581 F2d 1290 United States v. Edelson
581 F.2d 1290
UNITED STATES of America, Plaintiff-Appellee,
Mitchell EDELSON, Jr., Defendant-Appellant.
United States Court of Appeals,
Argued June 1, 1978.
Decided Aug. 30, 1978.
Allan A. Ackerman, Chicago, Ill., for defendant-appellant.
Marvin R. Loewy, Sp. Atty., U. S. Dept. of Justice, Chicago, Ill., for plaintiff-appellee.
Before PELL, TONE and BAUER, Circuit Judges.
On October 22, 1975, the defendant-appellant Mitchell Edelson, Jr., was charged with violating 18 U.S.C. § 1623 by making false material statements to a federal grand jury that was investigating the involvement of one Vito Nicasio in the transfer of stolen securities. The Government's evidence at trial consisted largely of seven taped conversations that had been recorded by an informant named Roger Camp. On the basis of these recordings, the trial court found the defendant guilty on April 4, 1977. From this judgment Edelson now appeals.
In the first of several arguments on appeal, Edelson claims that the district court improperly denied his pretrial request for the production of certain grand jury materials. While the appellant did receive a transcript of his own testimony, he insists that the additional materials might have disclosed evidence of prosecutorial misconduct or enabled him to show that his own assertions were not "material" to the grand jury's investigation.
A defendant, however, is not entitled to a disclosure of grand jury proceedings without some demonstration of "particularized need," Pittsburgh Plate Glass Company v. United States, 360 U.S. 395, 400, 79 S.Ct. 1237, 3 L.Ed.2d 1323 (1959), and such a demonstration has not been made in this case. To begin with, Edelson has not pointed to anything in the record which might suggest that the prosecution engaged in improper conduct before the grand jury. His claims on this point, therefore, amount to nothing more than unsupported speculation, and this is not enough to constitute a "particularized need." See United States v. Bitter, 374 F.2d 744, 748 (7th Cir. 1967); United States v. Chase, 372 F.2d 453, 466 (4th Cir.), Cert. denied, 387 U.S. 907, 87 S.Ct. 1688, 18 L.Ed.2d 626 (1967).
If Edelson wished to determine whether the grand jury minutes contained any information inconsistent with the evidence offered by the government to meet its burden of proof on materiality, the proper procedure would have been to ask the district judge to examine the minutes In camera and report on the record whether they contained such inconsistent information. If they did, the Government would then be forced to elect whether to acquiesce in disclosure or dismiss the indictment. Edelson made no request for In camera inspection by the judge. It is apparent from the record in any event that his omission did not prejudice him, because the questions and answers concerning his knowledge of possible stolen securities and counterfeit money transactions were relevant to the grand jury's inquiring into possible violations of the law relating to stolen securities and counterfeit currency.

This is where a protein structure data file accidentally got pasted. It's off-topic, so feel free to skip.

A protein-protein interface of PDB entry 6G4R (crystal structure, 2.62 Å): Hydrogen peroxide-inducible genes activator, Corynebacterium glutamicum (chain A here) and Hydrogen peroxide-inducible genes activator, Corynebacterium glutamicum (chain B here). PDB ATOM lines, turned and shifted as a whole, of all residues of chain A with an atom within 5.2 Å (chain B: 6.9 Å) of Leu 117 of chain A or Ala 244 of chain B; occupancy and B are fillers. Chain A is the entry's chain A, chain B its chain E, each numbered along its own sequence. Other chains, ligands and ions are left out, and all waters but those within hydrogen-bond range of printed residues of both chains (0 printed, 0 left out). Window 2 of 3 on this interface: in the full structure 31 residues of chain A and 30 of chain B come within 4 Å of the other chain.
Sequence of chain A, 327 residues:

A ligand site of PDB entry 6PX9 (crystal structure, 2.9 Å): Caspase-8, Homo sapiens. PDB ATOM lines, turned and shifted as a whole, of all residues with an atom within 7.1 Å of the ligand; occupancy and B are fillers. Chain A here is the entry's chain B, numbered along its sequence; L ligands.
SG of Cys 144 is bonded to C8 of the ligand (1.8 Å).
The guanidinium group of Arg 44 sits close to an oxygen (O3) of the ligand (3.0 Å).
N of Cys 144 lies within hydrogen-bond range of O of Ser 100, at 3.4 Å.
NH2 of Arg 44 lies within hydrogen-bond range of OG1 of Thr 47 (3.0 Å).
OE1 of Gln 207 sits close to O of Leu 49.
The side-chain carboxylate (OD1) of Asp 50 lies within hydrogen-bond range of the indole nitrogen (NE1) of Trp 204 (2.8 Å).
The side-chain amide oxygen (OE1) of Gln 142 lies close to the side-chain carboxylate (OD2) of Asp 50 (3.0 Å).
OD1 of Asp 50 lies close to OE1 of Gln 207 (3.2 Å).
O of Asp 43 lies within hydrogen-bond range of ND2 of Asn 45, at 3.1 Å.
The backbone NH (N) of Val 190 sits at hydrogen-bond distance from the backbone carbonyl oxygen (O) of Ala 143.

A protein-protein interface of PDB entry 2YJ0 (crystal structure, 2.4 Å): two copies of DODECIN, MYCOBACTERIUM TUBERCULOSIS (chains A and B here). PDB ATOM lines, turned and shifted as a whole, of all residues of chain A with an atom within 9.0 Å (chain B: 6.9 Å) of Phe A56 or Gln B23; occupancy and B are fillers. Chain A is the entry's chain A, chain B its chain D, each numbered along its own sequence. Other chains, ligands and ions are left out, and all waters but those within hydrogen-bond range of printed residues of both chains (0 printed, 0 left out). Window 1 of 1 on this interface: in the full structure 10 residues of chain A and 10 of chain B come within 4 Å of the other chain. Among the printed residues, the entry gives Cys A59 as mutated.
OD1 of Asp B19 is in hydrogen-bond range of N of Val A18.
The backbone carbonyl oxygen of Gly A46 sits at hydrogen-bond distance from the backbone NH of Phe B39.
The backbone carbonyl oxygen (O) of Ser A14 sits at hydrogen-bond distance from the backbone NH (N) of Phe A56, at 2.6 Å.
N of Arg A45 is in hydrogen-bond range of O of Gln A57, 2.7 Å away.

The appellant next attacks the admissibility of the seven taped conversations on the grounds that 18 U.S.C. § 2511(2)(d) is void for vagueness. The statute provides:
"It shall not be unlawful under this chapter for a person not acting under color of law to intercept a wire or oral communication where such person is a party to the communication or where one of the parties to the communication has given prior consent to such interception unless such communication is intercepted for the purpose of committing any criminal or tortious act in violation of the Constitution or laws of the United States or of any State or for the purpose of committing any other injurious act."
We note at the outset that it is by no means clear that Edelson has standing to raise the vagueness argument since the statute does not charge criminal violations against the Non-recording party to the recorded conversation. But assuming, Arguendo, that Edelson does have standing, we are not persuaded by the appellant's claim that the terms "criminal," "tortious" and "injurious act" are so vague that "men of common intelligence must necessarily guess at (their) meaning and differ as to (their) application." Connally v. General Construction Co., 269 U.S. 385, 391, 46 S.Ct. 126, 127, 70 L.Ed. 322 (1965). On the contrary, we find the statute to be sufficiently explicit to "inform those who are subject to it what conduct on their part will render them liable to its penalties."1 Id. 127.
We also cannot agree with Edelson's claim that the Government's conduct in the circumstances of this case was so "outrageous" as to constitute a denial of due process rights. On this point, the appellant appears to argue that he was "entrapped" by the Government because he was not informed of his "target" status before the grand jury, nor was he informed that the Government had in its possession the recordings of his conversations with Camp.